It's been years since I've had the chance to see D1 drivers from Japan here, so I wasn't about to miss this opportunity. Although I didn't really care for the stunt bike show, or the Gumball 3000 cars, I still thought the drifting alone was worth it. And as much as I like Donks and Dubs, they could have chosen more appropriate show cars for this venue. I'm glad D1 is here and I'm sure their events will get better and better as the new US management gets more situated.
I'm the kind of guy that enjoys being in drift cars more than watching them. The same goes for me when it comes to baseball and some other sports. But this time around things were different; I really enjoyed watching this event.
Politics, late notice, or for whatever reason, the typical US drivers that we've limelighted for years past weren't here. The Japanese D1 drivers who came faced a band of non-typical US drivers. I only recognized two drivers that made an effort to compete in both major drift events, Quoc Ly and Ross Petty. Maybe this is why D1 changed the track and reconfigured it for slower speeds, making it fair to underpowered cars and less skilled drivers. Not to say the lesser known US drivers weren't good. Forrest Wang was simply killing it. Every time he got on track, it was like textbook drifting. I only wished his car was a bit faster because his black S13.4 240SX was consistently more sideways than anything else all day. For a guy who doesn't have any major sponsors and isn't driving an 800hp car, Wang really pushed the competition to the limit. After taking out Takahiro Ueno and his Vertex Toyota Soarer, Wang was up against Nobushige Kumakubo and Team Orange's GC8 Subaru. The driving between Wang and Kumakubo was so close that they had to battle not just once or twice, but three times. `Drift Forest drift' the hecklers were chanting behind me. Kumakubo ended up with the win, and came in second after losing to the awesome power of Daigo Saito and his Toyota Chaser. I don't know what that Chaser and that 2JZ had but Saito was the clear winner from the get-go. Every drift just looked powerful, controlled and very fast. I came strictly to see some D1 driving from Japan. One letdown for me though, was the fact that D1 said that certain well-known judges were going to be brought in from Japan, but were not. Even worse, the Drift Box was brought in. The device is installed on each car, and using GPS it gives the G-force, speed and angle readings to help to determine a more precise score. Understandably, the Japanese themselves brought this over hoping to avoid any favoritism towards from their own judges to their drivers and ironically it caused Nomura Ken to not qualify. Unfortunately the audience hated the Drift Box and it made up too much of the scoring.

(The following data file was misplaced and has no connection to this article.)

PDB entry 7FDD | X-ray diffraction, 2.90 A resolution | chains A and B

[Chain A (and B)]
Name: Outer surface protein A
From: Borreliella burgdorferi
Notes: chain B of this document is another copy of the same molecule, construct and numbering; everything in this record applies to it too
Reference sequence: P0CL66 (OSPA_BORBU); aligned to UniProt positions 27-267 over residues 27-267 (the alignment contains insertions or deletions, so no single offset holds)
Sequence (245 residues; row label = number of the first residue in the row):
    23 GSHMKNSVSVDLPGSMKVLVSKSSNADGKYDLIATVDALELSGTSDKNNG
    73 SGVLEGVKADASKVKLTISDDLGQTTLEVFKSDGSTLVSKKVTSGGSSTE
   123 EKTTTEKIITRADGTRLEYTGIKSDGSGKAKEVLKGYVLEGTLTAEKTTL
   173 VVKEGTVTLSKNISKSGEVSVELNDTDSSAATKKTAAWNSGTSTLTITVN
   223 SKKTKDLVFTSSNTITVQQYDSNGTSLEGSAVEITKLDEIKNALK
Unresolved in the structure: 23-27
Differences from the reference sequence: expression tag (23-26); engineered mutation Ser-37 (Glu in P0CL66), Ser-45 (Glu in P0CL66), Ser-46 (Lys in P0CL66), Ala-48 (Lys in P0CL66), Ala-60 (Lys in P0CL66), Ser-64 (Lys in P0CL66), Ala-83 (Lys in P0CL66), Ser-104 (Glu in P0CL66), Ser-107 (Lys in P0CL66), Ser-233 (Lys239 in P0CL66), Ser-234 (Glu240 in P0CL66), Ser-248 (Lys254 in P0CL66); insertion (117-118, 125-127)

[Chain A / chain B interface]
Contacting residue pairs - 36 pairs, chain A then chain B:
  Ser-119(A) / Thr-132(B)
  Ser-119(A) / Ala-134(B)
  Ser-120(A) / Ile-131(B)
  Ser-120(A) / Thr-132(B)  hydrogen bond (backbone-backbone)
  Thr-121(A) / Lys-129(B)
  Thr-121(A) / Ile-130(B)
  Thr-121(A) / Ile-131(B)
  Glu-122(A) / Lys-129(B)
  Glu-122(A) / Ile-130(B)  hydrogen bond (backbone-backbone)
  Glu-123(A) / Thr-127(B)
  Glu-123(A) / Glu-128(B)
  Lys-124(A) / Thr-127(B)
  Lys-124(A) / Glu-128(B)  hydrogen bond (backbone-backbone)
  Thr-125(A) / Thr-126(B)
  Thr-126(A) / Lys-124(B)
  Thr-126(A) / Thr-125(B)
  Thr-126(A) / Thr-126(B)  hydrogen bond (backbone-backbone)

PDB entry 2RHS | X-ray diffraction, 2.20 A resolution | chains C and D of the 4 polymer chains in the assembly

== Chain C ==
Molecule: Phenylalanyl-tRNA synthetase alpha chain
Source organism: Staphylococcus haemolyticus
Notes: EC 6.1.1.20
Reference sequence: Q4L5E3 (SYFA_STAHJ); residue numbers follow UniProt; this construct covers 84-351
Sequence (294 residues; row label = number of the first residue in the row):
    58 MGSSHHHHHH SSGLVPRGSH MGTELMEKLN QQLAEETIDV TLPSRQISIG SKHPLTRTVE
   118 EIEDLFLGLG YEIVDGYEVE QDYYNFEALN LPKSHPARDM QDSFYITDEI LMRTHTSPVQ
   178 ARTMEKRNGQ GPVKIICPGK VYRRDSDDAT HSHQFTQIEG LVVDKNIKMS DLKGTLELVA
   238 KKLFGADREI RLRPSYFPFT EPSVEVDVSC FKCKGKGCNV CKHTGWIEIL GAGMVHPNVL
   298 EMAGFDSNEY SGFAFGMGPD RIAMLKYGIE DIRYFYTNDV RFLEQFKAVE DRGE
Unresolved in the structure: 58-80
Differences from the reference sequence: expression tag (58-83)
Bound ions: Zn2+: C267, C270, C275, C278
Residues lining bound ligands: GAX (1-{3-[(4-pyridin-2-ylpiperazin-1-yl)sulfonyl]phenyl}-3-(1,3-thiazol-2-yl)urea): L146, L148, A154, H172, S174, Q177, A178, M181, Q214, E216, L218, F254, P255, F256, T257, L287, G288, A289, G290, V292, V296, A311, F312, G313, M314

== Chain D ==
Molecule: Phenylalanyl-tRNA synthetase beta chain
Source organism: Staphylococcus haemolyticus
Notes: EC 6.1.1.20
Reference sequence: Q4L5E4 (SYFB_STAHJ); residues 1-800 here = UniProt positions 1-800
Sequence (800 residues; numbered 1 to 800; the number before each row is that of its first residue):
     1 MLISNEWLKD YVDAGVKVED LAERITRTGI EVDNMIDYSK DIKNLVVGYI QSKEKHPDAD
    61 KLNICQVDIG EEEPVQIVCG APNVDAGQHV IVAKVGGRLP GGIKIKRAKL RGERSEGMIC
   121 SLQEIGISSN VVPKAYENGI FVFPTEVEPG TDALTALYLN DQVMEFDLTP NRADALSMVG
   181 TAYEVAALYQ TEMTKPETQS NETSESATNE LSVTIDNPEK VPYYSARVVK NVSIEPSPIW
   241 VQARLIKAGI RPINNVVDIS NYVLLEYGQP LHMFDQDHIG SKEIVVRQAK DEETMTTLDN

For me this was still a true drift event. No huge corporate sponsored cars and 800 hp V8 swaps. With the Japanese drivers on the track, tandem drift was sick-with-it. Tandem wasn't bumper-to-bumper it was door-to-door action. Anytime a US driver was tailed by a Japanese D1 driver, they didn't have to look in their rear- view mirrors, they just had to look to their side. It's tandem and more importantly, D1 at it's best.